We are always talking about the importance of making a meaningful connection with your qualified caseload donor so that you continue to build trust in your relationship.
But what is a meaningful connection?
Our technical definition of a meaningful connection is this:
A “meaningful connection” is a two-way contact (face-to-face, phone, email, text) made by a MGO, that moved the donor into a deeper relationship with the organization. For example, it moved a donor toward an ask, the MGO learned something significant about the donor, and/or the MGO finally heard back from a donor. (Tweet it!)
Note these important phrases:

  • Two-way – something is coming back from the donor.
  • Moved the donor – something actually happens as a result of your communication. You moved the donor.
  • Deeper relationship – the relationship went to a deeper place.

If your strategy, touchpoints, communication, etc. is not having these kinds of results, then you are not creating a meaningful connection.
Here’s an example we saw from a MGO we work with (although it’s been modified to protect the identity of the MGO and the donor):

The MGO has just learned that the spouse of a good donor has passed away. So she writes the surviving spouse this letter…

Dear Bill,

I was so saddened to learn of Mary’s passing today and I want to express my deepest condolences to you and your family. Our prayers are with you all as you continue to walk through the tremendous loss of your wife.

It was a true joy to have shared coffee and chocolate chip cookies with you both, just last month. Though I knew Mary briefly, I could see how loved and cherished she was by you and your family. Most of all, it was such a gift to witness her deep love for our Heavenly Father as she welcomed me into the home that you shared.

In this time of sorrow and healing, I hope you will allow me to share a fond memory I have of Mary.

If you can believe it, that afternoon last month was the first time I ever drank a full cup of coffee. I have never been a coffee enthusiast, but Mary encouraged me to try it. Without a doubt, it was the best coffee I have ever had! We chatted about your big hearts for our work and your many travels. At one point, Bill, you went searching for a newspaper article about your old home in Portland.

While you were looking for it, I asked your sweet wife: “Mary, what has brought you the most joy in your life?”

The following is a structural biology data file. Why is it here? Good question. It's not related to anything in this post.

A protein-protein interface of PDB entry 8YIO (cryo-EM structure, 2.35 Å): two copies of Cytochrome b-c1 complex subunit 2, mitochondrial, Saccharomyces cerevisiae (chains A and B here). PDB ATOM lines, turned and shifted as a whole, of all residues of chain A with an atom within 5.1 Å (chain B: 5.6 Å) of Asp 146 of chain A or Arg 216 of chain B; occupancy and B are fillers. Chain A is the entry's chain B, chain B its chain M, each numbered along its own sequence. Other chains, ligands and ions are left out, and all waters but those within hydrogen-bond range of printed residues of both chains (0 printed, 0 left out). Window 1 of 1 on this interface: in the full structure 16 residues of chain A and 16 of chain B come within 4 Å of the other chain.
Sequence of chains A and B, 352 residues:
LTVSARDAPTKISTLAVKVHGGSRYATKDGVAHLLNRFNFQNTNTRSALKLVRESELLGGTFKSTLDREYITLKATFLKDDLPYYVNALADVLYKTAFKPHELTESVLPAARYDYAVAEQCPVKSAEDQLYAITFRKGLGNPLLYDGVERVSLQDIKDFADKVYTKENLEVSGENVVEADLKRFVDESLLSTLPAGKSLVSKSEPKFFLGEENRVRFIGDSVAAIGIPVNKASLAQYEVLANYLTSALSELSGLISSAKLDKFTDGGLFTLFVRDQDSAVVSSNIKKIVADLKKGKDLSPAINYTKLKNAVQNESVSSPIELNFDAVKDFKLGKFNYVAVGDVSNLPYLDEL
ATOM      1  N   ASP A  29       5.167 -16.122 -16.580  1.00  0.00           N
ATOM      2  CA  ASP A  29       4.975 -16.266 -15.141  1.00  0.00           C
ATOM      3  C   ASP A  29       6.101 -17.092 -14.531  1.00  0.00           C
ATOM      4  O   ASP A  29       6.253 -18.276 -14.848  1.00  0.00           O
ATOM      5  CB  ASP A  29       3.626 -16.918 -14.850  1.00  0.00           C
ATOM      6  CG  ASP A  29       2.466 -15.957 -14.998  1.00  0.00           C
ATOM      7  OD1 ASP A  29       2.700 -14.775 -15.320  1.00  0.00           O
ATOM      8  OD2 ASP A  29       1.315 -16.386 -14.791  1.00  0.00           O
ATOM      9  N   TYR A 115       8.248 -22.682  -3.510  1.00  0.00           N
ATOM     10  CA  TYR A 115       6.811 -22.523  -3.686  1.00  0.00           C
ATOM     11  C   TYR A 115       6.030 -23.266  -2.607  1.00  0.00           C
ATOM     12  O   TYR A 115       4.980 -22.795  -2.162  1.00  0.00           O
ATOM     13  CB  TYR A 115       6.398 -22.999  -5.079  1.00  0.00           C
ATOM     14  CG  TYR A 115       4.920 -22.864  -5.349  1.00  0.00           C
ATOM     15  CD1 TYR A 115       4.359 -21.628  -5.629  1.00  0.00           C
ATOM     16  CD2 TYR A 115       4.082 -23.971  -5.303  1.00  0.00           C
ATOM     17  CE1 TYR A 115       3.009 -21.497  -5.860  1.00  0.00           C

Without a moment’s hesitation, Mary responded: “my marriage.” She shared that her marriage with you, Bill, and everything that has flowed from that – your kids, grandkids, dear friends, traveling adventures – filled her life with so much joy and love.

This love that you and Mary shared will never be lost, for our God shelters those memories deep within your heart. And the legacy of this love will live on in your family, friends, even in the lives those you both blessed through your partnership in our work.

To this day, every time I drink a cup of coffee I am reminded of you and Mary, and of the deep love you shared in your seventy-four years of marriage and the impact of that love in the people and community around you.

Mary has gained eternity in heaven, and I know that Jesus is welcoming her home, as she welcomed so many into the home that you built together.

With my deepest sympathy,

MGO Name

This is powerful. And what you can see here is:

  • An encounter last month that was meaningful. The MGO connected and talked about real life and how the donor is connected to the work the MGO represents. Notice how the MGO asked the question: “What has brought you the most joy in your life?” This is a great question that can open up all kinds of conversation and move the connection you are making to a deeper level.
  • Ongoing communication that is meaningful and deep. The MGO sincerely, and with great feeling and emotion, continues to communicate in a meaningful way.

We know that this relationship will continue to grow. And it will produce economic results for the organization. Why? Because there is a genuine interest and concern for the donor, separate from the money.
This is what you need to do in all of your donor relationships. Find a way to do it.